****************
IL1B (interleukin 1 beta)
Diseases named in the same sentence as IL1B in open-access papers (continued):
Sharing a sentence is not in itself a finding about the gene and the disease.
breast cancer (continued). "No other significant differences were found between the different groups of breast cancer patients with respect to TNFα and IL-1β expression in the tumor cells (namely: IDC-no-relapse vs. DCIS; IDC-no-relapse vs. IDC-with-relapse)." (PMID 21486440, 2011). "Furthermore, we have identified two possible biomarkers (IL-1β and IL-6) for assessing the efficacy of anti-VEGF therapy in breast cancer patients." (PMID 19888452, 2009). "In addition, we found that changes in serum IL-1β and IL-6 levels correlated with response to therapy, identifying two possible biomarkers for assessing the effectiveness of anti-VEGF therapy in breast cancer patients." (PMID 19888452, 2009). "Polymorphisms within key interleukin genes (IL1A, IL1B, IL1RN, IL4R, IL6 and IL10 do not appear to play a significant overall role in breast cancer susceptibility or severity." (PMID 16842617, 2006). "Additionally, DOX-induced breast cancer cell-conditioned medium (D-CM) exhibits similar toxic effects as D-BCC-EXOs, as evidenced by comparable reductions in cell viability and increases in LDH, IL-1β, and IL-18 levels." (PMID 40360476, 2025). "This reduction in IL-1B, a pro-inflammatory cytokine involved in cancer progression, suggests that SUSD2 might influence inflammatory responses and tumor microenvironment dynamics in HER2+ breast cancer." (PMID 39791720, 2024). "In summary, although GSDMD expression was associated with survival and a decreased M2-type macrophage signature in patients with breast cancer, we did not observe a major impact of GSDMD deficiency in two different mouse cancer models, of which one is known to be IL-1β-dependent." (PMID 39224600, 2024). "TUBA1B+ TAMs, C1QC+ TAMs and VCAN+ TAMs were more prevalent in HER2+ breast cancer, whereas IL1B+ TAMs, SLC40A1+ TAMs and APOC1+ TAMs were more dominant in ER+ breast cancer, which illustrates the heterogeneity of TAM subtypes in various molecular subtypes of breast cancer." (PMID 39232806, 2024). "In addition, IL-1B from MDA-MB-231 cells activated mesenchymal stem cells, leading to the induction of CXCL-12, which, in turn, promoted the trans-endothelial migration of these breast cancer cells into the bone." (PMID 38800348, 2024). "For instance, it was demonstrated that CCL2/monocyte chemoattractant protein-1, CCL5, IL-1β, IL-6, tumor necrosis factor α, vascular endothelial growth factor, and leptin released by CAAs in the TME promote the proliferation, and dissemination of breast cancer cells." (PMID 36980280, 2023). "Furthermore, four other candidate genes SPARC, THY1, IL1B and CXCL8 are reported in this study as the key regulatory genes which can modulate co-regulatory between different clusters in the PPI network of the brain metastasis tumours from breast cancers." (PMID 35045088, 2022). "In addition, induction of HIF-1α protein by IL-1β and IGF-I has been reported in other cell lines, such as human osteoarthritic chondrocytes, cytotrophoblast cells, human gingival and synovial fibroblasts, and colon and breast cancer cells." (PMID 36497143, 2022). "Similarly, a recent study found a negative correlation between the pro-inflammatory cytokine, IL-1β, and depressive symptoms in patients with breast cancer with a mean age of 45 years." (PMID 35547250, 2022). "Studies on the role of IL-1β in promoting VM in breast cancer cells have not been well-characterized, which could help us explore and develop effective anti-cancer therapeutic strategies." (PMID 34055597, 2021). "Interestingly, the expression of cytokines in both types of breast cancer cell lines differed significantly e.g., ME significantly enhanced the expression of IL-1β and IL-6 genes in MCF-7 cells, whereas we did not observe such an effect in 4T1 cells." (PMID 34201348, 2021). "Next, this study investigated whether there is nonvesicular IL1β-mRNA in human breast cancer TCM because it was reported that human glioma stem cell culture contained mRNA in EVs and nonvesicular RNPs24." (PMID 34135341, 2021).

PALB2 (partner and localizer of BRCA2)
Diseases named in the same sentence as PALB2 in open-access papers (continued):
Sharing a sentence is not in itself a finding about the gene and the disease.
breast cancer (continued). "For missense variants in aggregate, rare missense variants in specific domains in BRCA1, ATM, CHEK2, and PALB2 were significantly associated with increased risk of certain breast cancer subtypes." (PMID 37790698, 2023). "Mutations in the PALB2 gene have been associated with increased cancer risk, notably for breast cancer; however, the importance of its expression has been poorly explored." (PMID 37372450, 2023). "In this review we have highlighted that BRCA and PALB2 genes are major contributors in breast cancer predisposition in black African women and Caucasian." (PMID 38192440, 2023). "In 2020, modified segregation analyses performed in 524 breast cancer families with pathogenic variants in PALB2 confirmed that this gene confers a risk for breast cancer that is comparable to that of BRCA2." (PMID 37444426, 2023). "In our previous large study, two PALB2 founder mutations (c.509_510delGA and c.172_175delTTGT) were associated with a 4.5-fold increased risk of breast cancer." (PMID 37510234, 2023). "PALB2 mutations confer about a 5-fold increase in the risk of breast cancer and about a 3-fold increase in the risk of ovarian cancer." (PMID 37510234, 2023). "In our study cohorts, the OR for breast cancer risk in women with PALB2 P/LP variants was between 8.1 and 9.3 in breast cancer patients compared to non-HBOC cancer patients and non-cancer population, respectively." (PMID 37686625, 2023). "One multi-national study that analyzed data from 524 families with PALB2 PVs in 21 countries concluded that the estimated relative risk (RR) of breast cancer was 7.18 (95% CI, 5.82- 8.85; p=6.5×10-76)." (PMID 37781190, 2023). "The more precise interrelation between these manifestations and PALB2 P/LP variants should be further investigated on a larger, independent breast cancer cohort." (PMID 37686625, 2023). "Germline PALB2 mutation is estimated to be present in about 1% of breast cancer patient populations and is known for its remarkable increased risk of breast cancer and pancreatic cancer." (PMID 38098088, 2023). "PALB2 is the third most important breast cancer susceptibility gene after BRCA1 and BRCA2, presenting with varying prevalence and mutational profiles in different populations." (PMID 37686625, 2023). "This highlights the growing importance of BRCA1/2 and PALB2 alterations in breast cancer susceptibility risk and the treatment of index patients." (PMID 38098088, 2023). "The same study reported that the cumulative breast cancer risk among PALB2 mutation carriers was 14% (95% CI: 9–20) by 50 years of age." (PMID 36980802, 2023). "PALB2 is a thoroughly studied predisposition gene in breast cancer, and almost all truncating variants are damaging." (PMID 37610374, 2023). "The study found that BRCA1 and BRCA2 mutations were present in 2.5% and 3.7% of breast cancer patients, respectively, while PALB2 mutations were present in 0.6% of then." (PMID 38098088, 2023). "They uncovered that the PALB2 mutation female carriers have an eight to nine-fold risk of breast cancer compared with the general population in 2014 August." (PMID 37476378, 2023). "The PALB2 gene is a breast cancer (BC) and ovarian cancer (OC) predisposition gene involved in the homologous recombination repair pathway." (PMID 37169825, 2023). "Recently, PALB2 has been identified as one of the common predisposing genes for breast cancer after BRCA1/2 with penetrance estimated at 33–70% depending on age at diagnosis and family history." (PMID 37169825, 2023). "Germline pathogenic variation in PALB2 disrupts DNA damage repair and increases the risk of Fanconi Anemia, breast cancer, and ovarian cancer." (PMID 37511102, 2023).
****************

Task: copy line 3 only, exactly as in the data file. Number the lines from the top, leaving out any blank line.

Sharing a sentence is not in itself a finding about the gene and the disease.